Students Working on the Buckling of Columns in Lab Section

The out of class assignments are different than they would be in a typical engineering class where the students would work a series of problems on each concept covered in class.  This is based on the theory that by covering a number of different problems a student will understand the underlying methodology that they will use to solve other problems that they have never seen before.   My students also work these sorts of problems, particularly toward the beginning of the class.  However, as the class develops I replace the problem sets with design problems.  In a design problem the student is given not an analytical problem but a design problem similar to what they get in the design studio class.   Then they analyze the structural system they have designed.  For example, when we are studying cable suspension systems the design problem is to design a pedestrian bridge between the student housing complex and the main campus. By designing the problem the students take ownership of their work.  The designs are graded for their analytic and creative work.  I have found that architecture students tend to remember the analytic methods used in these problems because they have a vested interest in them.   They also tend to spend more time checking their analysis before turning the assignments to be graded.

The last eight weeks of the second semester of the undergraduate curriculum contains only design problems.  During this section we work on three-dimensional building systems using only non-mathematical methods of understanding.  During this phase the students take high level engineering concepts and develop abstract three-dimensional models.  It is at this level that students tie together the engineering analysis and architectural design.  By developing very abstract concept models, a tool common to architecture, students gain a fuller understanding of the systems that they must use in their architectural designs.  I have had students told during design critiques that a design could not be built.  They had the knowledge, and the confidence, to say that it could be built and then describe the structural system needed to make it a reality. This is a measure of success.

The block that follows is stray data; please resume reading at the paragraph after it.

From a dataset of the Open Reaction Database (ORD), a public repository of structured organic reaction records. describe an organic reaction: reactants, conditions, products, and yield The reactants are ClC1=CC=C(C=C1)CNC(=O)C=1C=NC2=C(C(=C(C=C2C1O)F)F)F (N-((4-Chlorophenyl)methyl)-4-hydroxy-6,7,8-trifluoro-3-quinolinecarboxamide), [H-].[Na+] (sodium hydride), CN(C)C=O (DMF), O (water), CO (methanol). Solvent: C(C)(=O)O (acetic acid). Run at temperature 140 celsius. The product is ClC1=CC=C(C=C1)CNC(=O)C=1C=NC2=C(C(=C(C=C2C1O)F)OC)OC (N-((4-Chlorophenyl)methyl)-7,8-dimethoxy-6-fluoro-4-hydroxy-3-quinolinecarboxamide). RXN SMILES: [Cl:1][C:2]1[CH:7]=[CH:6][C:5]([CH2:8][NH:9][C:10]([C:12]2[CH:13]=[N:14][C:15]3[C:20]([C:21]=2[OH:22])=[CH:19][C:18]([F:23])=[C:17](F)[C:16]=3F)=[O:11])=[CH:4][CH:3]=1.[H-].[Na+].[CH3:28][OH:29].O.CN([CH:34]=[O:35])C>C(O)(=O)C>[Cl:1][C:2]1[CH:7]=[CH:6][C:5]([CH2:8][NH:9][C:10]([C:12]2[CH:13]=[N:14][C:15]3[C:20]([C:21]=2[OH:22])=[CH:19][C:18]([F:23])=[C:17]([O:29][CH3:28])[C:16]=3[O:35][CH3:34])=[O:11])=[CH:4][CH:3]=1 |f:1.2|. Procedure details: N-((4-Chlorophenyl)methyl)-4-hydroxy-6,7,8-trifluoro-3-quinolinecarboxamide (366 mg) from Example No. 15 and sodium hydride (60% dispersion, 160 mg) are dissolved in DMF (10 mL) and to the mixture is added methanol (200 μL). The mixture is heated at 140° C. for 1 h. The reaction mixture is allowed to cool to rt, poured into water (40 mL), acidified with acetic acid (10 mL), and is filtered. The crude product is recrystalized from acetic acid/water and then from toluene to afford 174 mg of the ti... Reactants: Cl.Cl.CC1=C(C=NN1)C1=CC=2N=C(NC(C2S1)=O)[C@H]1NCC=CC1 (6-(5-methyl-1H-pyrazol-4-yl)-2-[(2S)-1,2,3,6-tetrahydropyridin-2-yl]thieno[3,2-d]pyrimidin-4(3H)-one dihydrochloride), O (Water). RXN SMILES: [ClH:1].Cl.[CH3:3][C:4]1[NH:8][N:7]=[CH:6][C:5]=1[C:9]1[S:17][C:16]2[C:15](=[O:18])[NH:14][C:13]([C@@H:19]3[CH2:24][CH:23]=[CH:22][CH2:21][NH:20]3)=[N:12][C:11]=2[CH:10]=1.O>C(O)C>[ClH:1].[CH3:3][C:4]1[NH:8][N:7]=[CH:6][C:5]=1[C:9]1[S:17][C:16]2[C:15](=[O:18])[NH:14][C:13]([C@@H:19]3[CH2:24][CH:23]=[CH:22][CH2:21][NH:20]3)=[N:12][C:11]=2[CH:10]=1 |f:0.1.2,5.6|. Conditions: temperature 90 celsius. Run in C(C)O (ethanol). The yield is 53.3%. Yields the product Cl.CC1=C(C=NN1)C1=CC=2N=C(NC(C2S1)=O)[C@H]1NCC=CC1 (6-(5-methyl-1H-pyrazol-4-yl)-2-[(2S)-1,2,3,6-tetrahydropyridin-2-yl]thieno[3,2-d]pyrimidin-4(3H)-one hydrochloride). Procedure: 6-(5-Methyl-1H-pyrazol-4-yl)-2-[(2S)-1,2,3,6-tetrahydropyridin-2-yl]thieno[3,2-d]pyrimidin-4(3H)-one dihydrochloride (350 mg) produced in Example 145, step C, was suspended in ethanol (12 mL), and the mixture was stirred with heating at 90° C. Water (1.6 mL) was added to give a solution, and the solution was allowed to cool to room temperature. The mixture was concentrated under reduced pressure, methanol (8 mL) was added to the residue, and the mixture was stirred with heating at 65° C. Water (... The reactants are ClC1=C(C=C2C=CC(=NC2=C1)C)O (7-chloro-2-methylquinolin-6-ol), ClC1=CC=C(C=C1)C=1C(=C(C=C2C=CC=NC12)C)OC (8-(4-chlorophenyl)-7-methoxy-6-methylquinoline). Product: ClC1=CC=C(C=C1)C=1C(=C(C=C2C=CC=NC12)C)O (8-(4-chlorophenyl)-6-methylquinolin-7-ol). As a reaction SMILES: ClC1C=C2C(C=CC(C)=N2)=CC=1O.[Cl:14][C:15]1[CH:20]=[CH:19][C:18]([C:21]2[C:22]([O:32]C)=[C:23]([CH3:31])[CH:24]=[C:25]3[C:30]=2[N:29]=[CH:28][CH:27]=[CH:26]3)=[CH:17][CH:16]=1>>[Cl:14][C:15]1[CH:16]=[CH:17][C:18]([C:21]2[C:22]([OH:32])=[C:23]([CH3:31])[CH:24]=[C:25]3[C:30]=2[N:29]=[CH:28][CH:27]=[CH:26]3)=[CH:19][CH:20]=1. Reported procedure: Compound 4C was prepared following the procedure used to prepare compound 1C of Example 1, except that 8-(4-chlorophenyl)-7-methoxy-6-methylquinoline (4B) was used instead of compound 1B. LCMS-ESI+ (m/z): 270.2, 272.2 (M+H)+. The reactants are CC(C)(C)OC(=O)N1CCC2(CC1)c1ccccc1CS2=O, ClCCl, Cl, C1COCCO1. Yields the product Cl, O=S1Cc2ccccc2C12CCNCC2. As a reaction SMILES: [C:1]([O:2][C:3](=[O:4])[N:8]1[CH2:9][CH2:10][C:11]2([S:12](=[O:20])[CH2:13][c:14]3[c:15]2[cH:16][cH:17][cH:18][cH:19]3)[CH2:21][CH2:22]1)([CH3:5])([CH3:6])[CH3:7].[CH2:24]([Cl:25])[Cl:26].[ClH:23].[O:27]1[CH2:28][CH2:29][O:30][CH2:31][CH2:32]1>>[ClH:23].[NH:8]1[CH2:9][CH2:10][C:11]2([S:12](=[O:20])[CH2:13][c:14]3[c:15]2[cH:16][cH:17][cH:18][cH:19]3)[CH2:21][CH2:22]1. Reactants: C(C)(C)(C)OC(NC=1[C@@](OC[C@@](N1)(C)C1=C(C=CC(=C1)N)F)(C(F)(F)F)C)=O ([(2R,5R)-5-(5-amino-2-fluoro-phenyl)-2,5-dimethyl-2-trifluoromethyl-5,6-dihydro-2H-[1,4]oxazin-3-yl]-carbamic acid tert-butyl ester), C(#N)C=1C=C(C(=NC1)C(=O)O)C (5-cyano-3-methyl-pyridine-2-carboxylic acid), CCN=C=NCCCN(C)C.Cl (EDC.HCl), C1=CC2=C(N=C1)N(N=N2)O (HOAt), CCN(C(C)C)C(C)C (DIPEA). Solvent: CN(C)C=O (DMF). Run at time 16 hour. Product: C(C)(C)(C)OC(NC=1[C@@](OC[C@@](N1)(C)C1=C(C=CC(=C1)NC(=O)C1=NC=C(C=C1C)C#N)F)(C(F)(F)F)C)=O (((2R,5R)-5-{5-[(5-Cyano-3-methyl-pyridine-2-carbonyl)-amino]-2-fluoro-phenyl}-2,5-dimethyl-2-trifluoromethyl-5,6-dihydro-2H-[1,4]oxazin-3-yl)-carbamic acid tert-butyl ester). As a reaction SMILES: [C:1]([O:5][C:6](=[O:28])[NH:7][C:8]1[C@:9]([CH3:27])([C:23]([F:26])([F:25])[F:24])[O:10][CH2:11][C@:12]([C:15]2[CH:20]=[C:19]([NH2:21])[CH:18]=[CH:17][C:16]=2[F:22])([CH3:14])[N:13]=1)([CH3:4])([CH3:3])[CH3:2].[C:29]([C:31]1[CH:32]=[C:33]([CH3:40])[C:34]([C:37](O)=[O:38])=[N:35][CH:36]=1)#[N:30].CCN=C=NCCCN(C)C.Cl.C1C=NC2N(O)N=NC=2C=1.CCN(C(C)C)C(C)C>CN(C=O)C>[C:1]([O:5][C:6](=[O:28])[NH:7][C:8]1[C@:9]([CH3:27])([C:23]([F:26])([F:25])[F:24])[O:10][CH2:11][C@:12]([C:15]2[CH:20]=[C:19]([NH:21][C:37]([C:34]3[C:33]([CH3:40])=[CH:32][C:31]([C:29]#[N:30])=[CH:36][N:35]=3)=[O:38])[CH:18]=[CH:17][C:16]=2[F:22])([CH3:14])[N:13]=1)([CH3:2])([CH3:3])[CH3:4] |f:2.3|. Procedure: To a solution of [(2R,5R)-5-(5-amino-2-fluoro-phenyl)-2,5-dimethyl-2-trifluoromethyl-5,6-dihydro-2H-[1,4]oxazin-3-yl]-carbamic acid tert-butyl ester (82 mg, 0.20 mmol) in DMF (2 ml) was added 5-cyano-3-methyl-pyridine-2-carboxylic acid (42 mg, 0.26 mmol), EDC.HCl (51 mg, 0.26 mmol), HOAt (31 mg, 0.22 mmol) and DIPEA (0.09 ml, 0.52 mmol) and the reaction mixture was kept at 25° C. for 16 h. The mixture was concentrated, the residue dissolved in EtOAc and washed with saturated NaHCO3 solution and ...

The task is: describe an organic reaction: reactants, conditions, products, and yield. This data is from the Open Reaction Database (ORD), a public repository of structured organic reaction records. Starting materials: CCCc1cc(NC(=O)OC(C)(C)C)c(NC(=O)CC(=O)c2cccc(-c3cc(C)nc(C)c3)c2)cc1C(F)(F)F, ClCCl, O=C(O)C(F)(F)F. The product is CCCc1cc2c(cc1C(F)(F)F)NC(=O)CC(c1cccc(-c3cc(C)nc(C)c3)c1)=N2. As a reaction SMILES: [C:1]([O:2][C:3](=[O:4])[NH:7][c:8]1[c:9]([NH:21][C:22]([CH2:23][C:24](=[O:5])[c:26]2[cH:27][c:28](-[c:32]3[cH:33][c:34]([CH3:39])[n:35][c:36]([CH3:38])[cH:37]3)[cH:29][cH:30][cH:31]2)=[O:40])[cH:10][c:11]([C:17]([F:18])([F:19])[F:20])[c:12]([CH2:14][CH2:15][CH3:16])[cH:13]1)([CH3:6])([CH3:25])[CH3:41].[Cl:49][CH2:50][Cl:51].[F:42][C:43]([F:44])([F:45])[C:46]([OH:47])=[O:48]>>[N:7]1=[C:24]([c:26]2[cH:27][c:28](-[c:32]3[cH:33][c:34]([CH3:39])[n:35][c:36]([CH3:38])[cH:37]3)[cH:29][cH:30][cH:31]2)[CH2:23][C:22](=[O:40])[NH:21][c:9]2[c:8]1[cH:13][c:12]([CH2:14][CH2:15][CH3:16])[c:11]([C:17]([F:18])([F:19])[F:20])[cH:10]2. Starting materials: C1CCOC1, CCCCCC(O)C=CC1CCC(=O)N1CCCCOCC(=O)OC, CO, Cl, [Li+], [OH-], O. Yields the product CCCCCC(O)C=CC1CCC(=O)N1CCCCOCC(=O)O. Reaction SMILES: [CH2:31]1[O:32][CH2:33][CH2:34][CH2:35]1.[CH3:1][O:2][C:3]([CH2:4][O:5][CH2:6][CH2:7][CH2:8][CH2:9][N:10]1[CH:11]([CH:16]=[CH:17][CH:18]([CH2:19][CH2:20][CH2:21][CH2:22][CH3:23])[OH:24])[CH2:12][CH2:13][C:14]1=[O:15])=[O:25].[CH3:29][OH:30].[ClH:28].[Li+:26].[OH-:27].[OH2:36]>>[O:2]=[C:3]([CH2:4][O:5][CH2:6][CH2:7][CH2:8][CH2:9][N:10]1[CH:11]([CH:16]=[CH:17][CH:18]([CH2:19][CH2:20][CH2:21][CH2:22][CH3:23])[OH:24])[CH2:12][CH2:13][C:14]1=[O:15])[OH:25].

I have spent time discussing my undergraduate curriculum up to this point because it is the corner stone on which my graduate curriculum is built.  The graduate curriculum is a series of short half semester classes.  Student is required to take two classes.  Each of these courses covers a type of structural typology or material.  A typical two-year master’s curriculum will include a diverse grouping of topics including steel, concrete, wood, and masonry materials as well as high-rise or long-span structural typologies.  

Each graduate course is taught using many of the philosophies addressed in the undergraduate curriculums.  At the beginning of each session the students design buildings based on some abstract theme that use the material or structural typologies being discussed in the class.  The students then work on the analysis and sizing of each structural member in the building.  The class lectures give further support to these ideas.  This give the students an ownership of the work being done in the class which would not be present if we were working with traditional problem sets.  The downside to such a system is that each student is working on a different design therefore there are twenty different problems to grade instead of twenty copies of the same problem.  Additionally this method requires a great deal of personal interaction with the students while they are working on the homework.  The more time I spend with them before they turn it in the less time it takes to grade it after.  Despite this time requirement, I find that this is a very effective way to teach graduate architecture students.